Doing the Math
 

A math and computer science major combines academics, research and real-world experience to secure a bright future.

Read More

Stephanie Nagel comes from a long line of math whizzes and Yankee fans.

She’s always shared her family’s love of numbers, and now she knows her way around a box score, too – thanks to a research project with one of her professors that combines sabermetrics and sophisticated data analysis to compare the stats of Negro League and Major League Baseball players during the 1920s, ‘30s and ‘40s. They’re investigating whether the distribution of batting average and earned run average data was similar. Their end game? Prove that NL and MLB players performed at the same level.

“Before doing this research, I didn’t know anything about baseball, and I wasn’t interested in baseball to be honest,” Nagel said. “But I’ve learned a lot.”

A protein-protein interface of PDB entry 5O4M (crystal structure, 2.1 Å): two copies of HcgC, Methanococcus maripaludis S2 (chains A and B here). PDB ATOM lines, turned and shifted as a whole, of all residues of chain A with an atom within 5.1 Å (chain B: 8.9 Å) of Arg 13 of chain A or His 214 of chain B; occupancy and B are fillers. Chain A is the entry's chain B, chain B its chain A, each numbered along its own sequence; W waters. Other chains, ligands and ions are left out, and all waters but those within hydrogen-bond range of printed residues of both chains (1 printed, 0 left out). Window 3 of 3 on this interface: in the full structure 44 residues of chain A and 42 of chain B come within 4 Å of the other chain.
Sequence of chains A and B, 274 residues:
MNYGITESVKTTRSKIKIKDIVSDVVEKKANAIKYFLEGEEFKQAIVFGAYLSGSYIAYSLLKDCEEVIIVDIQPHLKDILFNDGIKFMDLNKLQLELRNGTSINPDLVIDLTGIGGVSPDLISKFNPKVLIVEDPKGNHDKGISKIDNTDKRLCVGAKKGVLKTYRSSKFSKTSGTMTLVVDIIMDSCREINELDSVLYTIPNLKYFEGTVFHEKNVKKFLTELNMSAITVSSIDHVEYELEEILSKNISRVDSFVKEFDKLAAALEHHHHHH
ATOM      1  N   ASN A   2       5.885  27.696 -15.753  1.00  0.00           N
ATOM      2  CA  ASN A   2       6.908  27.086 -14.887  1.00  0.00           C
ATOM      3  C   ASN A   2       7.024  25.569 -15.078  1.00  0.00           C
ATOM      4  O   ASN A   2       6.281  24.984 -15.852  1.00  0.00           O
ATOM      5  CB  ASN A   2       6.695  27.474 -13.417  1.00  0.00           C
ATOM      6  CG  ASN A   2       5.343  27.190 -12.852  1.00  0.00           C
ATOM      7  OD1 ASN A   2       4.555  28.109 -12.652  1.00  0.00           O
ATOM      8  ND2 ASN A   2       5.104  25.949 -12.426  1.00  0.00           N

Pride Productions Students at Debate 2016

So much that instead of walking through the room when her family crowds around the TV to watch the Yankees, Nagel takes a seat and shares her latest research.

“My family is very mathematical,” she said, “and they like to discuss the mathematics behind baseball.” 

Nagel is proud of her lineage – she is a third generation number-cruncher. Her dad is an accountant and her grandmother (whom Nagel is often told she takes after) was an actuary “at a time before women were able to go to college,” she said.

Ballpark Figures

Dr. Richard Puerzer is supervising the baseball research project. He said Nagel, a senior computer science and math major adept at complex analysis techniques, dived into the research even though she knew little about the topic before she began.